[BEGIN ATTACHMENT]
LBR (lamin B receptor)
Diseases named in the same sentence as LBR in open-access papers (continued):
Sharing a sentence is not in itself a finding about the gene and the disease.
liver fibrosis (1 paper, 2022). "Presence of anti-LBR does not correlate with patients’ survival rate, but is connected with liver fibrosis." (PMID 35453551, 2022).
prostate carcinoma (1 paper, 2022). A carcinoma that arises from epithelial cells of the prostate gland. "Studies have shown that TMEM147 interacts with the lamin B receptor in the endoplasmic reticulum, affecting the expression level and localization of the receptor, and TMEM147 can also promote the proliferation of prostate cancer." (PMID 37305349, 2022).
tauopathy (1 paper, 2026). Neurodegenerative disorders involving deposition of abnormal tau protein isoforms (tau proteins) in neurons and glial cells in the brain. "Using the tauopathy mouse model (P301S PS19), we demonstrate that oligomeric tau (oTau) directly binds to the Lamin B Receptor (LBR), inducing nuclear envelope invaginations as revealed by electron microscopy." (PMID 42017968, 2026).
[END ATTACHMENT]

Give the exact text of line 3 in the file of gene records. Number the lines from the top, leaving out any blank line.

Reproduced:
Sharing a sentence is not in itself a finding about the gene and the disease.